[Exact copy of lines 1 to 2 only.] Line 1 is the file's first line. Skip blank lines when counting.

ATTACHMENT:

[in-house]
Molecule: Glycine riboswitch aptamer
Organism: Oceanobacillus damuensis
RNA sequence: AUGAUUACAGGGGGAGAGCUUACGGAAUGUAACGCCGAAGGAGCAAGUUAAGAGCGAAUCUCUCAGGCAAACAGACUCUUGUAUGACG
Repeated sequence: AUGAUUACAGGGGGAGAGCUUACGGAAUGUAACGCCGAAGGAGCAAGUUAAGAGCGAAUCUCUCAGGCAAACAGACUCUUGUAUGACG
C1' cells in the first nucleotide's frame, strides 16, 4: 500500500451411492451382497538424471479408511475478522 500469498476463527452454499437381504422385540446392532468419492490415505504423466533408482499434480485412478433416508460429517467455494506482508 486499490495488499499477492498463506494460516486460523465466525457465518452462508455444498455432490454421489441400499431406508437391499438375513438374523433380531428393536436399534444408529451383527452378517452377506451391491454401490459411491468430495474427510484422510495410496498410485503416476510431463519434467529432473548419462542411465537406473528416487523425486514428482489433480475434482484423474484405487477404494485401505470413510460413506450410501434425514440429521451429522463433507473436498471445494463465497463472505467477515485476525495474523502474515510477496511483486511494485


[in-house]
Molecule: Glycine riboswitch aptamer